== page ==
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Case Report
ARTICLE IN PRESS
doi:
10.25259/CRCR_74_2023

Imaging in sacrococcygeal subcutaneous myxopapillary ependymoma: Sporadically reported from Asian population

Department of Radiodiagnosis, Shri M P Shah Government Medical College, G G Government Hospital Campus, Jamnagar, Gujarat, India
Corresponding author: Hiral Kishorbhai Pansuriya, Department of Radiodiagnosis, Shri M. P. Shah Government Medical College, G. G. Government Hospital Campus, Jamnagar, Gujarat, India. hiripansuriya@gmail.com
Licence
This is an open-access article distributed under the terms of the Creative Commons Attribution-Non Commercial-Share Alike 4.0 License, which allows others to remix, transform, and build upon the work non-commercially, as long as the author is credited and the new creations are licensed under the identical terms.

How to cite this article: Dhandhalya CV, Chudasama SL, Pansuriya HK. Imaging in sacrococcygeal subcutaneous myxopapillary ependymoma: Sporadically reported from Asian population. Case Rep Clin Radiol, doi: 10.25259/CRCR_74_2023

Abstract

Subcutaneous myxopapillary ependymoma in sacrococcygeal region is an unusual neoplasm. It usually affects younger age groups. Only sporadic case reports from the Asian population have been reported. We here report a case of subcutaneous sacrococcygeal myxopapillary ependymoma suspected at ultrasound, suggested at magnetic resonance imaging examination, and confirmed histologically in a 10-year-old boy. We aimed at explaining its pathology, clinical implications, management, and relevant literature review.

Keywords

Sacrococcygeal ependymoma
Rare extraspinal subcutaneous ependymoma
Myxopapillary ependymoma

INTRODUCTION

Ependymomas outside the spine are uncommon, with most of them being subcutaneous in the sacrococcygeal region. It is uncommonly reported from Asian population, however no race variation is noted.

CASE REPORT

A 11-year-old boy presented at surgical outpatient department with complain of natal cleft swelling with discomfort. Clinical examination revealed a non-tender mobile subcutaneous swelling of approximate size (4 × 8) cm with no apparent abnormality of the overlying skin [Figure 1]. As part of further evaluation local part, ultrasound examination was performed. A well-defined heterogeneously hypoechoic lesion with significant internal vascularity was found [Figure 2]. Pelvic and lumbo-sacro-coccygeal magnetic resonance imaging (MRI) examination was done for lesion characterization and delineation of its extent. MRI examination demonstrated a well-defined, well-circumscribed subcutaneous intermediate T2 and high short tau inversion recovery signal intensity lesion of size (4.8 × 2.9 × 6.5) cm (AP × TRA × CC) with multiple internal hypointense septae, and well-defined hypointense septae capsule in sacrococcygeal region at upper edge of intergluteal cleft. Lesion showed minimal diffusion restriction on diffusion-weighted imaging (with minimal low signal on corresponding apparent diffusion coefficient maps). Intense enhancement on post-contrast T1-weighted MRI with non-enhancing internal fibrous septae and peripheral fibrous capsule was evident [Figure 3]. The lower dural sac, cauda equina, and cone were found to be unremarkable. Radiologically, subcutaneous myxopapillary ependymoma was diagnosed based on MRI features and was confirmed histologically [Figure 4].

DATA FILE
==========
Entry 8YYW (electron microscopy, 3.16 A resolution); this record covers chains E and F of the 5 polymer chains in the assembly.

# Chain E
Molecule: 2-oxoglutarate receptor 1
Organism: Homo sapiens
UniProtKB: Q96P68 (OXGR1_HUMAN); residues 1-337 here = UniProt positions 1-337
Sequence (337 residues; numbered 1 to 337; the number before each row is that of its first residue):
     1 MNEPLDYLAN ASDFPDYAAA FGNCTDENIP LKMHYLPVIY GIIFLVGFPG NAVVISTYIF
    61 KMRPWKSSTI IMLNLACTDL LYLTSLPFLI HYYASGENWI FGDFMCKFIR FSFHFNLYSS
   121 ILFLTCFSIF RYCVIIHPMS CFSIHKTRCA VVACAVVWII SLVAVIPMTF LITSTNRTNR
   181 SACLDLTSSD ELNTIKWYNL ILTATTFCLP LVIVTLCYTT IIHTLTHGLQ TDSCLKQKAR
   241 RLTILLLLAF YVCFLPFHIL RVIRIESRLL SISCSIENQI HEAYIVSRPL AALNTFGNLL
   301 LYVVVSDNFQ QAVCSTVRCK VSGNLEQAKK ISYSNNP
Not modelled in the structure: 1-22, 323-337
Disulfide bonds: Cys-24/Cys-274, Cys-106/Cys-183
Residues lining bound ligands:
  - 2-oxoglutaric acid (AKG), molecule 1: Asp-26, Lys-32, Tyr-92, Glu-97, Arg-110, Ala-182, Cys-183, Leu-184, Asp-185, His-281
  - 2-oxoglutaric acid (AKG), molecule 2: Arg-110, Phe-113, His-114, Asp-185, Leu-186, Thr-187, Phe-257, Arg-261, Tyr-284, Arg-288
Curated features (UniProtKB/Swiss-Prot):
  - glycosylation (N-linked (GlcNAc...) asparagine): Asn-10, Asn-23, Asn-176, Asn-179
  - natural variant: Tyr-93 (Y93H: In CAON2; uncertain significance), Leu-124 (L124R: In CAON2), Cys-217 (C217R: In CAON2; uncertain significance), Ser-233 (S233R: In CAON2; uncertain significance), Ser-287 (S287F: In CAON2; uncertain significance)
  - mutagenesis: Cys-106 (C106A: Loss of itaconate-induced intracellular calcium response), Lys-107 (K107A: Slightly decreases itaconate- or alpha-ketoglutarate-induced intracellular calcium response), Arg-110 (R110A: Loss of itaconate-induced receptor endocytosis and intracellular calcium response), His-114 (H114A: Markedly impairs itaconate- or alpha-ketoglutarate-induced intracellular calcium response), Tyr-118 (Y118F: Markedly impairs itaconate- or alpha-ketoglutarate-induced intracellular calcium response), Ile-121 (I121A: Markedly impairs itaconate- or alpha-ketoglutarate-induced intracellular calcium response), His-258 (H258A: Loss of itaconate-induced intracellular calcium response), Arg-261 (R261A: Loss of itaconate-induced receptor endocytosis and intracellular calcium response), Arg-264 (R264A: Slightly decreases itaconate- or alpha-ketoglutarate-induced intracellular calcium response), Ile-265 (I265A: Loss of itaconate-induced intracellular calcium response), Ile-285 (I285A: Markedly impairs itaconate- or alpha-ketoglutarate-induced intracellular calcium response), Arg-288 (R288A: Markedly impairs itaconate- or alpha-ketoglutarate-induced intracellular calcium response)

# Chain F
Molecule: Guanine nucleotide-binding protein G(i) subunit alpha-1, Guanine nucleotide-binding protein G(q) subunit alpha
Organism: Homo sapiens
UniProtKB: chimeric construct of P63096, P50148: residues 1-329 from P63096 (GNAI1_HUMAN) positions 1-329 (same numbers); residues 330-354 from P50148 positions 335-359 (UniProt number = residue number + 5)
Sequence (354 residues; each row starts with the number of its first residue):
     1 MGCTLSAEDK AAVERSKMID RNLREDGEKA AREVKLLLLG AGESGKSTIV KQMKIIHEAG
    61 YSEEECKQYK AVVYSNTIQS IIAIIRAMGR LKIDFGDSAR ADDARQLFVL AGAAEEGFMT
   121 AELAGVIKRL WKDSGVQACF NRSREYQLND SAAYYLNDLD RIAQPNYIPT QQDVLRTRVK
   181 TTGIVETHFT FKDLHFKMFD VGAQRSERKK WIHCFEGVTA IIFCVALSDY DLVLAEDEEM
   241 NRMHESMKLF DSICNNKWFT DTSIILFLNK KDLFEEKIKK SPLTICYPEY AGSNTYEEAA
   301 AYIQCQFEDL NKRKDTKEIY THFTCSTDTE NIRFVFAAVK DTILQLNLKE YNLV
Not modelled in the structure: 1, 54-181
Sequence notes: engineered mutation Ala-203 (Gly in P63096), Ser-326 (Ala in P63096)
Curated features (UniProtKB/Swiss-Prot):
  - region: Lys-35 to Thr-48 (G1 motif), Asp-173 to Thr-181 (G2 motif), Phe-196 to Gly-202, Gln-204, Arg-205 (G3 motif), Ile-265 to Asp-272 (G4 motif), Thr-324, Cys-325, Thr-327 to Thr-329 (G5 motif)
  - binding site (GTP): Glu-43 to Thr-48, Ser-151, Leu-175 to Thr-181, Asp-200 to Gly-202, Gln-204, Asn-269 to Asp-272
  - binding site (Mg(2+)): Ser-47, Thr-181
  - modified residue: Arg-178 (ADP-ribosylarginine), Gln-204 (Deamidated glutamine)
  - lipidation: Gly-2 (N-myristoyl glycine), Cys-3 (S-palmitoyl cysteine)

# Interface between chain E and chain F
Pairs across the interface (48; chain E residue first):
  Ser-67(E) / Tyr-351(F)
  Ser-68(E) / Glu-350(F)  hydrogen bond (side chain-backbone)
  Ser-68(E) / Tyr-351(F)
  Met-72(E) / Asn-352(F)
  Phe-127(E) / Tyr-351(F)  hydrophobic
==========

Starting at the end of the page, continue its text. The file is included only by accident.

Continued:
Clinical examination image showing swelling in intergluteal cleft region.
Figure 1:
Clinical examination image showing swelling in intergluteal cleft region.
(a) Sagittal gray scale ultrasound image showing well-defined heterogeneously hypoechoic lesion subcutaneously in sacrococcygeal region at upper edge of intergluteal cleft (b) lesion demonstrated internal vascularity on color Doppler ultrasound.
Figure 2:
(a) Sagittal gray scale ultrasound image showing well-defined heterogeneously hypoechoic lesion subcutaneously in sacrococcygeal region at upper edge of intergluteal cleft (b) lesion demonstrated internal vascularity on color Doppler ultrasound.
Magnetic resonance images (a-f): Lesion in subcutaneous plane in sacrococcygeal region at upper edge of intergluteal cleft shows intermediate signal on T2W sagittal image (a), high signal on short tau inversion recovery axial image (b), with hypointense capsule and septa. Minimal diffusion restriction with low signal on corresponding apparent diffusion coefficient maps (c and d) and intense enhancement with non-enhancing capsule and septa on T1W post-contrast images axial (e) and coronal (f).
Figure 3:
Magnetic resonance images (a-f): Lesion in subcutaneous plane in sacrococcygeal region at upper edge of intergluteal cleft shows intermediate signal on T2W sagittal image (a), high signal on short tau inversion recovery axial image (b), with hypointense capsule and septa. Minimal diffusion restriction with low signal on corresponding apparent diffusion coefficient maps (c and d) and intense enhancement with non-enhancing capsule and septa on T1W post-contrast images axial (e) and coronal (f).